Presidential aides and democratic officials aren’t even trying to disguise it anymore. Quote after quote provided to the press by unnamed sources or uttered aloud by White House advisors in what were thought to be private moments indicates that the administration sees a prospective nuclear agreement with Iran as Barack Obama’s final positive legacy achievement as president.

The president must be hoping that history vindicates his actions, because the polls sure aren’t. As the security environment in the middle east continues to deteriorate, the public is expressing dissatisfaction with how Obama has approached relations with America’s adversaries and allies alike.

The White House’s disdainful treatment of Israel, and it’s thinly veiled efforts to turn the public against the Jewish state like releasing the details of the extent of Israel’s penetration of the nuclear negotiations with Iran, appears to have backfired. According to the findings of a new CBS News poll, 29 percent of respondents say that the United States gives Israel too much support while 27 percent say the current level of support is too little. Not much of a difference, right? It’s not, until you learn that the number of respondents who say the U.S. provides Israel with too little support has increased by 10 points in just the last four years.

The administration’s determination to secure a nuclear deal with Iran no matter the cost has apparently disturbed the American public as much as it has United States allies in the region. CBS News discovered that 47 percent disapprove of the president’s handling of relations with Iran while 38 percent approve. A majority of Republicans disapprove of Obama’s approach to relations with Iran while a majority of Democrats approve, but a large plurality of independents – 48 percent – join Republicans in disapproving of Obama’s approach to the Islamic Republic.

As for ISIS, 65 percent of the public thinks the fight against that apocalyptic militant insurgency is going “badly” while just 28 percent apparently think things could be worse. The bright spot in this poll for Obama is that the increasing chaos in the Middle East has caused many Americans to rethink the logic of committing American troops to the fight against the Islamic State. In February, 57 percent of respondents backed a return of U.S. ground troops the region. Today, only 43 percent favor this approach.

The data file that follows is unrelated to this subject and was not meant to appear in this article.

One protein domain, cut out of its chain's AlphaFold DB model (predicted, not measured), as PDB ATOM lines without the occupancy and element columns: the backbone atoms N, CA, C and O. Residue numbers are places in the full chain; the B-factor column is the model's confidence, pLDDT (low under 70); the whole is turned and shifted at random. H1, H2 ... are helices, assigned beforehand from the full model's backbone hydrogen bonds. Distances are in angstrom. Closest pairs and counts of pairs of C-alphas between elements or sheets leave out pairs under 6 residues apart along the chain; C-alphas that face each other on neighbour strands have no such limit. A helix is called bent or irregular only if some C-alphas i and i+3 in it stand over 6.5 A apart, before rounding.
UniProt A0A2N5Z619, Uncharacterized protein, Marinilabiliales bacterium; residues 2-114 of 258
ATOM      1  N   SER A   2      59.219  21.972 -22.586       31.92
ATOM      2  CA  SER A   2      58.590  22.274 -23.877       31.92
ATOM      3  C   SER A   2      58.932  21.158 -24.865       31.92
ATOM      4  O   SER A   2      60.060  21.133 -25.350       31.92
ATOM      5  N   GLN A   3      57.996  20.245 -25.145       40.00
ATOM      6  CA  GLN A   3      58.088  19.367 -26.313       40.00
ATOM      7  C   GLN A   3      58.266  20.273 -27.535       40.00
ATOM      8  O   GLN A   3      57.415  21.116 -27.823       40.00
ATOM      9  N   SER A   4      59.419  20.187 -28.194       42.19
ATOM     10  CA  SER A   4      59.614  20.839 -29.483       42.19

“The percentage of Americans that views ISIS as a major threat to the U.S. is about the same as it was last month. Now, 62 percent view it as a major threat to the U.S., and another 21 percent see it as a minor threat. Just 13 percent say ISIS is not a threat,” CBS News reported.

As for Obama’s approach to foreign policy in general, a majority – 51 percent – disapprove while 39 percent approve. Obama’s overall job approval rating remains stable and more poll respondents are beginning to see the economy steadily improving, but the number of respondents who said the country is on the “wrong track” increased from 56 percent in February to 62 percent. The only likely reason for this increase is the suboptimal state of affairs in the increasingly volatile Middle East.

The backlash against Obama’s handling of U.S. foreign policy may finally be materializing.